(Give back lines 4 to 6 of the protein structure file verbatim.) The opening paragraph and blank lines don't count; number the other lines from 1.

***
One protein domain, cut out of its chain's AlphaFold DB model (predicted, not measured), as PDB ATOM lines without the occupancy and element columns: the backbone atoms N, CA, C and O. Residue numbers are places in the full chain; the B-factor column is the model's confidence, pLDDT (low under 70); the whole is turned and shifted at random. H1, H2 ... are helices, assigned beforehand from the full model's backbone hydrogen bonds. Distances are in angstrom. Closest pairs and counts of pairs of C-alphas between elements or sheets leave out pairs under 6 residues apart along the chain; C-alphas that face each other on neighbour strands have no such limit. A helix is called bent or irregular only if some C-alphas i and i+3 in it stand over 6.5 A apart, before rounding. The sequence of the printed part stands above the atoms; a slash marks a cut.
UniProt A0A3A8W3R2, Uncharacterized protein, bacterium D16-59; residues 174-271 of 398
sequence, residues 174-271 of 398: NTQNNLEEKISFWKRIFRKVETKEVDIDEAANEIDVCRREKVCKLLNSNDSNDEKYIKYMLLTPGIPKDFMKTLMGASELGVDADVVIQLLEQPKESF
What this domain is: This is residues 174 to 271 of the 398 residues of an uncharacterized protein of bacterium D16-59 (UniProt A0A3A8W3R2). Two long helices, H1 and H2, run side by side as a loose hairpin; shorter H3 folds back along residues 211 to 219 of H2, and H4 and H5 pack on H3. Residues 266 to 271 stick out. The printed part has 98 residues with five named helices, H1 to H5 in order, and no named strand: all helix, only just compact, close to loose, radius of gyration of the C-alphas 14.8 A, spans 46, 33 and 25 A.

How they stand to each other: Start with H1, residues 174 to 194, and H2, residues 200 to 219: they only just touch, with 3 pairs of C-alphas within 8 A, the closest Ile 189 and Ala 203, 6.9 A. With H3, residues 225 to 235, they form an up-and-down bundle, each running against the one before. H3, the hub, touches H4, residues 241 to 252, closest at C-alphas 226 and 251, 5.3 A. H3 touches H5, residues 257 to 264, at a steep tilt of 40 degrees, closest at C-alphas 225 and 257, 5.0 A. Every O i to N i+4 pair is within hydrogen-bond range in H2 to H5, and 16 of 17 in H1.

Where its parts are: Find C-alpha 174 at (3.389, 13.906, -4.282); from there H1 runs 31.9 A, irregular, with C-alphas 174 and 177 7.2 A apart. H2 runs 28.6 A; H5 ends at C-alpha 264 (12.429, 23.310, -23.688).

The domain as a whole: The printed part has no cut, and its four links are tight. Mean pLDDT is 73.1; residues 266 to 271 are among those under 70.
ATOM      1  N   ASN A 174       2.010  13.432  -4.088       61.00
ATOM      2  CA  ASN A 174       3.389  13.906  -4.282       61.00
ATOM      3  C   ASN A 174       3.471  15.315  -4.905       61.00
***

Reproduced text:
How they stand to each other: Start with H1, residues 174 to 194, and H2, residues 200 to 219: they only just touch, with 3 pairs of C-alphas within 8 A, the closest Ile 189 and Ala 203, 6.9 A. With H3, residues 225 to 235, they form an up-and-down bundle, each running against the one before. H3, the hub, touches H4, residues 241 to 252, closest at C-alphas 226 and 251, 5.3 A. H3 touches H5, residues 257 to 264, at a steep tilt of 40 degrees, closest at C-alphas 225 and 257, 5.0 A. Every O i to N i+4 pair is within hydrogen-bond range in H2 to H5, and 16 of 17 in H1.

Where its parts are: Find C-alpha 174 at (3.389, 13.906, -4.282); from there H1 runs 31.9 A, irregular, with C-alphas 174 and 177 7.2 A apart. H2 runs 28.6 A; H5 ends at C-alpha 264 (12.429, 23.310, -23.688).

The domain as a whole: The printed part has no cut, and its four links are tight. Mean pLDDT is 73.1; residues 266 to 271 are among those under 70.